I could see he was doing some quick math in his head because he knew other employees were also submitting extended health care claims. He now realized the new product would result in a very high premium increase at renewal and this was not a good deal.

The information that reveals this truth was even on the presentation sheet but was not explained to him or what it meant. Needless to say, he was shocked when he realized how the wool was being pulled over his eyes.

4. They Don’t Know The Market

employee benefit plan

Most insurance agents are not knowledgeable about the advantages of other options, especially when it comes to pooled pricing and the pricing stability it offers to small companies. The average insurance agent only wants to sell you an experienced priced plan because that is all they have available to them. With an experienced plan you could be faced with a significant premium increase as illustrated above.

The plan options available to pooled employee benefit plans are the same as those available to experience priced plans. My experience in benefits is all experience priced plans are the same. They don’t actually know if what they offer is the best value or not because they only sell on price, not the quality of the product and its benefits to your employees.

Some insurance agents will actually mislead you by saying that your extended health benefits and your dental are “somewhat” pooled. That is something that employers need to be very careful about. [Read more about pooled plans here]

5. They Won’t Tell You To Use The Planemployee benefit plan

Many insurance agents will promote their benefit plans to help employers attract and retain employees but what you won’t hear is your benefits agent telling you to use the maintenance portions of your benefit plan. Things like purchasing orthotics, chiropractic and similar services are not claims insurance companies like to see a lot of.

Maintaining the health of your employees without your group plan rates going up is a realistic and valid concern for employers. The point of paying for an employee benefit plan is to receive benefits. That’s why they’re called benefits in the first place!

Related: Stress Taking Its Toll On Canadian Employees

You Shouldn’t Be Afraid To Use Your Plan

You should be concerned if your insurance agent is discouraging you and your employees to use the employee benefit plan and spend money on orthotics, massage, chiropractic, eyeglass and whatever keeps the employee healthy.

This is especially important with anyone in the construction industry. Our bodies are our temple but in construction, they are also the single most important tool for making money.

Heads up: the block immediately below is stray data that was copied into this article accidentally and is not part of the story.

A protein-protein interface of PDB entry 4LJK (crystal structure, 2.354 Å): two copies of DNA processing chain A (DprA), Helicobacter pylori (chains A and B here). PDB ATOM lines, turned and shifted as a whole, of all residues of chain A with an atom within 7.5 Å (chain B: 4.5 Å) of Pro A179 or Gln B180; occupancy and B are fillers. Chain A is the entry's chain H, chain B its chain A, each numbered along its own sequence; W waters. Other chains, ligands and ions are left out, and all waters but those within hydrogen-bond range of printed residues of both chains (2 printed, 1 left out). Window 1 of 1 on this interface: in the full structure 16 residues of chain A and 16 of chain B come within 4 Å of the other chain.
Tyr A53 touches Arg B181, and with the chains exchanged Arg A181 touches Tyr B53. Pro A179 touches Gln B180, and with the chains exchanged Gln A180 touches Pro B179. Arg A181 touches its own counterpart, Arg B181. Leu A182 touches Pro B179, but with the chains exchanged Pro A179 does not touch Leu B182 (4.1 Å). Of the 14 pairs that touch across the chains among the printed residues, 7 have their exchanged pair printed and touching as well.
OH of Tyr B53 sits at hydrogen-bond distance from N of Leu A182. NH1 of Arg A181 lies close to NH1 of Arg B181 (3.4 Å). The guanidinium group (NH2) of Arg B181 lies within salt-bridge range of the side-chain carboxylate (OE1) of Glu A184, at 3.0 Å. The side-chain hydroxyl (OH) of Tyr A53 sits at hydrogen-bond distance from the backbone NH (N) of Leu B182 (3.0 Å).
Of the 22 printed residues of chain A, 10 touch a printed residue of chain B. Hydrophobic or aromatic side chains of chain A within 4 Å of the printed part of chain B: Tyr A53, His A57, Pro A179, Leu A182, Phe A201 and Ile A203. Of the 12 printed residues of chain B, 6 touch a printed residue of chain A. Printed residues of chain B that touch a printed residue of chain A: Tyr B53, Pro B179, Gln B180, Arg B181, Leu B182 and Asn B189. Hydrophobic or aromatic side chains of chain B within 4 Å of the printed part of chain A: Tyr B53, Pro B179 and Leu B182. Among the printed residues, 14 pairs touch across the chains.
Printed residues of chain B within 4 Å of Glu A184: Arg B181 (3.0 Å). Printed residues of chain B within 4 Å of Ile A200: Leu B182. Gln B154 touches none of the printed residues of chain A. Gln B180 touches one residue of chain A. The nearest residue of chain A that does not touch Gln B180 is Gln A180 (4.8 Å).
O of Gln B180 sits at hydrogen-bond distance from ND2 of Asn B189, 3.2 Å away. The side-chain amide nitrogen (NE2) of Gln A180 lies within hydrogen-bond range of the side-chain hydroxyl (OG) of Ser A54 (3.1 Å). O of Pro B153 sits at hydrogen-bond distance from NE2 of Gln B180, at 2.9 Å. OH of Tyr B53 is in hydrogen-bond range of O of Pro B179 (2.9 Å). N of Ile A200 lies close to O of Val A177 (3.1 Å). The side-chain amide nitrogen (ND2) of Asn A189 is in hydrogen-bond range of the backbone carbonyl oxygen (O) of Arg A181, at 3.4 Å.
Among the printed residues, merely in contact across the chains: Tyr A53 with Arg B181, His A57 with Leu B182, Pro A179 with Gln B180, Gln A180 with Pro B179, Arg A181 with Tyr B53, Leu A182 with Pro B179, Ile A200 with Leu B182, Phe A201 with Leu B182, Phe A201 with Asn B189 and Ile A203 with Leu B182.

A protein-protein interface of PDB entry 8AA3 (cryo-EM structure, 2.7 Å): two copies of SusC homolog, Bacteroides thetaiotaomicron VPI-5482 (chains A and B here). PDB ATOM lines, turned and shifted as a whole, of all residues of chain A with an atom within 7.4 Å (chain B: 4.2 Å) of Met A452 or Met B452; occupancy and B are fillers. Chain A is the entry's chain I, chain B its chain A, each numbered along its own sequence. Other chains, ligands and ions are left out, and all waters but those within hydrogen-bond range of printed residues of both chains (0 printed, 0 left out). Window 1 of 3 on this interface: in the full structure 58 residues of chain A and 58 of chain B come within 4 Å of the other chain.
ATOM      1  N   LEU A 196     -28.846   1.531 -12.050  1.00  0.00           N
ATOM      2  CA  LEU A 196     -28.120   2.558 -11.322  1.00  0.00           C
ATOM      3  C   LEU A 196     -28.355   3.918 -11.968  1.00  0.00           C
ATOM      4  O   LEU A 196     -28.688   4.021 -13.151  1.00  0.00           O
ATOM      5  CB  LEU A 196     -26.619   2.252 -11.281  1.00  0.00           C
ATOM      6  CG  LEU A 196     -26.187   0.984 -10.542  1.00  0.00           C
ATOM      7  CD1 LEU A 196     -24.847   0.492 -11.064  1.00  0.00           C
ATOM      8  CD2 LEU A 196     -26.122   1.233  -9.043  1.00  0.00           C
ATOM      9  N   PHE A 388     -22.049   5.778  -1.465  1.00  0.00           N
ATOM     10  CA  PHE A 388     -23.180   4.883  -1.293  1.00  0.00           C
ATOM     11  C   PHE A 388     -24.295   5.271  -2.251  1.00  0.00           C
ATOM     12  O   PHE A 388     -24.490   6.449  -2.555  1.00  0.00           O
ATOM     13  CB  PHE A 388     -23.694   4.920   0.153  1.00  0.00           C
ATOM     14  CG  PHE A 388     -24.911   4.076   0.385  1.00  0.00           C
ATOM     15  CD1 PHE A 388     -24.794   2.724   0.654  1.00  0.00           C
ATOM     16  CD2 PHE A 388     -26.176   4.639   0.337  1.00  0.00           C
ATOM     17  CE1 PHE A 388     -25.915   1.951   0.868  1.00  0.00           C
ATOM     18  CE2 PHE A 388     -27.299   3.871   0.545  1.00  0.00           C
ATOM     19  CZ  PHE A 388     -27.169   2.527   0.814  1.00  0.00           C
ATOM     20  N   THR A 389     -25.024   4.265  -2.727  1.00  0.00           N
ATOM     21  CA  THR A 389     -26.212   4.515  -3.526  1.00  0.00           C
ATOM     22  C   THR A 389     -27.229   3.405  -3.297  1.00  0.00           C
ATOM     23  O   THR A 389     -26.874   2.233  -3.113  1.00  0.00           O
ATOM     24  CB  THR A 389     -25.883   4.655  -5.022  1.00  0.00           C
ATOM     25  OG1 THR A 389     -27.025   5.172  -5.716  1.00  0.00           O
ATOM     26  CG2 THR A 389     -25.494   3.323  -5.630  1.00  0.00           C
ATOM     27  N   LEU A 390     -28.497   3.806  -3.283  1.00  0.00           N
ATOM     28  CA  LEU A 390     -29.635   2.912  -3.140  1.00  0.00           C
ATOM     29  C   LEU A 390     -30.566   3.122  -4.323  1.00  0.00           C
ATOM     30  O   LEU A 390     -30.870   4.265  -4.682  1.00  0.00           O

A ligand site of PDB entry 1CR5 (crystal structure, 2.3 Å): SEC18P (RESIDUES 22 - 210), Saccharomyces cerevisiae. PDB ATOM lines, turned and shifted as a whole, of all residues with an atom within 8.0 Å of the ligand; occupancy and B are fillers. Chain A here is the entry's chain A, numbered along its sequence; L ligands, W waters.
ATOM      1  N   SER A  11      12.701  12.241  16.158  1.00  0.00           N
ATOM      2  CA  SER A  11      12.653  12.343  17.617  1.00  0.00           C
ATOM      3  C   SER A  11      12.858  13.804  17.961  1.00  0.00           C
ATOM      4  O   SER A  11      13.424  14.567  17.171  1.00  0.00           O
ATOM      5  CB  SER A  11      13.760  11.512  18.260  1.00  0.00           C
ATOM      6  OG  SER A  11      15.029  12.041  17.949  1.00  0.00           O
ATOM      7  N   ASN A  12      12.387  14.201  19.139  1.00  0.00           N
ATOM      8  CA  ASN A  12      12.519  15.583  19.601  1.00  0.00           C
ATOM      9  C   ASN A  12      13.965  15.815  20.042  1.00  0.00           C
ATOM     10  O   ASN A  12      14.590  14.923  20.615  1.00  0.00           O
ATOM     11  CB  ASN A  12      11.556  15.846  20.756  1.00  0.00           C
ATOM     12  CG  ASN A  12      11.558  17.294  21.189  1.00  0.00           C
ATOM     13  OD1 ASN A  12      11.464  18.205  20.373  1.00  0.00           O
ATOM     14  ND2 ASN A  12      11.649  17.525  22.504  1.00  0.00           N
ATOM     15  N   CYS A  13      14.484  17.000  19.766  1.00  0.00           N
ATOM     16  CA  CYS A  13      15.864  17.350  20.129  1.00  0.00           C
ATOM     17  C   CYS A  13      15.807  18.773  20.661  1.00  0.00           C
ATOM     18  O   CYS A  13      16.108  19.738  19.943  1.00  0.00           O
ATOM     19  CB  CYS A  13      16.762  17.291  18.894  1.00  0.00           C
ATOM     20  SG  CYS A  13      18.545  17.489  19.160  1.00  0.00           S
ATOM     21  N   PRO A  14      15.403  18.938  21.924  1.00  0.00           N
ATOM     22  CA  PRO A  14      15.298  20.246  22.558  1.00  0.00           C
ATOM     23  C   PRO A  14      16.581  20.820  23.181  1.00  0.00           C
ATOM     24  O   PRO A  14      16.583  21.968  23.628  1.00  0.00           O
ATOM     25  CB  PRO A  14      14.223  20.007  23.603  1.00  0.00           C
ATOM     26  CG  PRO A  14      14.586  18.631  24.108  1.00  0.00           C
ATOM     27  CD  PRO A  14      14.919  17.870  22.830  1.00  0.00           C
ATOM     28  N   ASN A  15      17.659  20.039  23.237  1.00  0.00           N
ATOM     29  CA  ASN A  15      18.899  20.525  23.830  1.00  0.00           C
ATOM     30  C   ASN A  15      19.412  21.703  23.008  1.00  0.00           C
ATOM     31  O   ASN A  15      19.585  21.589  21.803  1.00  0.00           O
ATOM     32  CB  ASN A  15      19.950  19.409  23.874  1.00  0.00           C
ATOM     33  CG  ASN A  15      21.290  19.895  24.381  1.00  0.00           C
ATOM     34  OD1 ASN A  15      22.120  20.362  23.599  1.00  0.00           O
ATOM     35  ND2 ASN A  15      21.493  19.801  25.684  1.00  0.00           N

While we’re discussing this, it’s crucial to know that if you are on experience pricing [like over 90% of Canadian employers], making consistent maintenance claims will inevitably result in your premiums skyrocketing. If you’re not sure what the differences between pooled benefits and experience price plans, be sure to read this article and understand what you are paying for.

December 7, 2012
by Bruce
0 comments

Educating Employees Can Help Lower Your Employee Benefit Plan Premiums

employee benefit planAs an employer, you invest your hard earned money into an employee benefit plan to help attract, retain and maintain the health of employees. It is unfortunate when concerns arise around abuse due to employees making unnecessary claims that drive up premiums at renewal time. So it’s in your best interest to be proactive rather than reactive.

Related: Tax Tips To Improve The ROI of Your Benefit Plan

What Is Employee Benefit Plan Abuse?

A classic issue is when employees don’t go to a massage therapist but go to a health spa that has massage therapists on staff. Small distinction, significant price difference.

Now if you have an employee that chooses to go to the health spa multiple times on the weekend, that can be considered abuse by the insurance company.

Reasonable & Customary

employee benefit plan

Most of the insurance companies either have a dollar limit per visit or they will have what is they call a “reasonable and customary” charge. This means if your employees are going to a practitioner that charges above the standard rates, the reimbursement amount will be reduced to a more reasonable amount.

If you go for a two-hour massage, they’re going to want to see a doctor’s note to make sure it’s medically necessary. Many insurance companies already want to see a doctor referral for massage therapy because it’s prone to abuse.

The Value of Education

When purchasing an employee benefit plan, you should be dealing with a knowledgeable broker that properly educates you and your employees on details you need to be aware of – especially little when all parties are conscious of their own personal usage habits.

Related: Should Employers Pay Provincial Medical Premiums?

employee benefit planA Line of Defense For Employers

Any employer with fewer than 50 employees should be considering the potential benefits of a pooled plan. 95% of Canadian employers who pay for an employee benefit plan are getting what’s called experience pricing, a model that leaves you subject to being penalized for every claim made through out the year.

Pooled plans aren’t offered by many brokers but can be a valuable asset for any employer that is considering or already paying for an employee benefit plan. Your employee benefit plan would be pooled with a larger group of companies that assist each other through high claim years by leveraging their purchase power with the insurance companies.